clusterSS | Scalar, sum of squared differences between each observation and its assigned centroid. |

elapsedIters | Scalar, the number of iterations taken by the 'start' with the lowest 'clusterSS'. |

The code below uses the k-means model to fit clusters to the data matrix, *x* :

```
//Step One declare kmeansModel struct
struct kmeansModel mdl;
//Step Two: Fit kmeans model
mdl = kmeansFit(x , n_clusters);
```

### Plotting the assigned classes

The GAUSS `plotClasses`

function provides a convenient tool for plotting the assigned clusters. The `plotClasses`

function produces a 2-D scatter plot of the data matrix with each class plotted in a different color. The procedure requires two inputs, a 2-dimensional data vector, *x*, and a vector of class labels, *labels*. The label vector may be either a string array or numeric vector. Finally, the plot can be formatted by including an optional `plotControl`

structure.

To start, let's set-up the `plotControl`

to add a title to our graph and to turn the grid on the plot off. This is done in four steps:

- Declare an instance of the
`plotControl`

structure. - Fill the structure with the defaults settings for a scatter plot using
`plotGetDefaults`

- Use
`plotSetTitle`

to specify, the wording, font, and font color for the graph title. - Use
`plotSetGrid`

to turn grid off.

```
//Declare plotControl structure
struct plotControl myPlot;
myPlot = plotGetDefaults("scatter");
//Set up title
plotSetTitle(&myPlot, "K-mean Clustering", "Arial", 16, "Black");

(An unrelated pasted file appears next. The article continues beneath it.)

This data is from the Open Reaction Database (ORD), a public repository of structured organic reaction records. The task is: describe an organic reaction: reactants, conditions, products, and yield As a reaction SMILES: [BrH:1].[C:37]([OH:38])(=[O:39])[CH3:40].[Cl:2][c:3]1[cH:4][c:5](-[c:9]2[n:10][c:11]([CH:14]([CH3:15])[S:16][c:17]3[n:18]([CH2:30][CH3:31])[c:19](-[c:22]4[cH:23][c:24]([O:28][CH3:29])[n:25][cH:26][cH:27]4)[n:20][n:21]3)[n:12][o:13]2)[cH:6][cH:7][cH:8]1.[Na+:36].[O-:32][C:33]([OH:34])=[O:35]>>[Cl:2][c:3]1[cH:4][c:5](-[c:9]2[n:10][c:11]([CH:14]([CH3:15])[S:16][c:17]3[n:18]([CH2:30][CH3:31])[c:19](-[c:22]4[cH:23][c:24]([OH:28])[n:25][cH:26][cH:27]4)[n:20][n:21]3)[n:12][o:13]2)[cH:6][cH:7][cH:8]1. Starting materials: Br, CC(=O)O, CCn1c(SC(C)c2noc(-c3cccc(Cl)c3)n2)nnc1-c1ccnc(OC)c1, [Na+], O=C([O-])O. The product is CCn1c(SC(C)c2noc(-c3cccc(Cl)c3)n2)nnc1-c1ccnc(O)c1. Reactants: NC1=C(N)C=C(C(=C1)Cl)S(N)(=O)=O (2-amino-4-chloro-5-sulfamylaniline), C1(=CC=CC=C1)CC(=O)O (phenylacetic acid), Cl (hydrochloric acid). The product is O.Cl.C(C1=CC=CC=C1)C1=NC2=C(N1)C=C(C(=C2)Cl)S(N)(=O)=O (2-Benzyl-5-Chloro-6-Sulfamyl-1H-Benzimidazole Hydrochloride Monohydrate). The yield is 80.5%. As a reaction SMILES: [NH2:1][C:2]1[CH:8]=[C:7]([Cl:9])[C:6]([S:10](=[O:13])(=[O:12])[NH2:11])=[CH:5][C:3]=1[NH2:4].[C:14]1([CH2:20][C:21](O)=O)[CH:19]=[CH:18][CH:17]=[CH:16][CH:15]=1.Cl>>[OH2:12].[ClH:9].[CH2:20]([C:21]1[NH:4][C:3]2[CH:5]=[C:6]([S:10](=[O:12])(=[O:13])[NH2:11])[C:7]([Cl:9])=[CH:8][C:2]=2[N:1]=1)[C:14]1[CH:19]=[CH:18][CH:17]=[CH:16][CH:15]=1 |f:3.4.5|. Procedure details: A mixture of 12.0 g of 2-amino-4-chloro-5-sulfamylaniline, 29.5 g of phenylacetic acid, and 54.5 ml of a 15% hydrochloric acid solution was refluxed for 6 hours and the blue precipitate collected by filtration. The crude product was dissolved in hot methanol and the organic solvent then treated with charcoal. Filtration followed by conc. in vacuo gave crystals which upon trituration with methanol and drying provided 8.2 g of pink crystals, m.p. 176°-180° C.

//Turn grid off
plotSetGrid(&myPlot, "off");
```

Next, we will plot the class assignments found using `kmeansFit`

. These are stored in the `kmeansModel`

member *mdl.assignments*:

```
//Step Four: Plot results
plotClasses(x, mdl.assignments, myPlot );
```

The plot shows the same scatter point as our initial plot of the data. However, the plot now shows three clusters, plotted in red, green, and blue.

### Adding centroids

This graph is helpful but we may also be interested in seeing the centroids used to determine the clusters. To do this we will write our own procedure built around the GAUSS `plotAddScatter`

procedure. Our procedure will format and add the centroids. User defined procedures always start with `proc(number returns)`

and end with `endp`

. Any returns from procedure should be within the statement `retp(returns)`

:

```
proc(1) = myNewProc(inputs);
...
...
retp(myOutput);
endp;
```

Our plot will take two inputs, both centroid vectors:

```
proc(0) = plotAddCentroids(centroid1, centroid2);
//Set up plot format
struct plotControl myPlot2;
myPlot2 = plotGetDefaults("scatter");
//Set fill on marker
plotSetLineStyle(&myPlot2, 1);
//Set market ot star
plotSetLineSymbol(&myPlot2, 0);
//Set marker color
plotSetLineColor(&myPlot2, "black");
plotAddScatter(myPlot2, mdl.centroids[.,1], mdl.centroids[.,2]);
endp;
```

Once we have written our procedure, the procedure can be called just the same as any internal GAUSS procedure:

```
//Add centroids
plotAddCentroids(mdl.centroids[.,1], mdl.centroids[.,2]);
```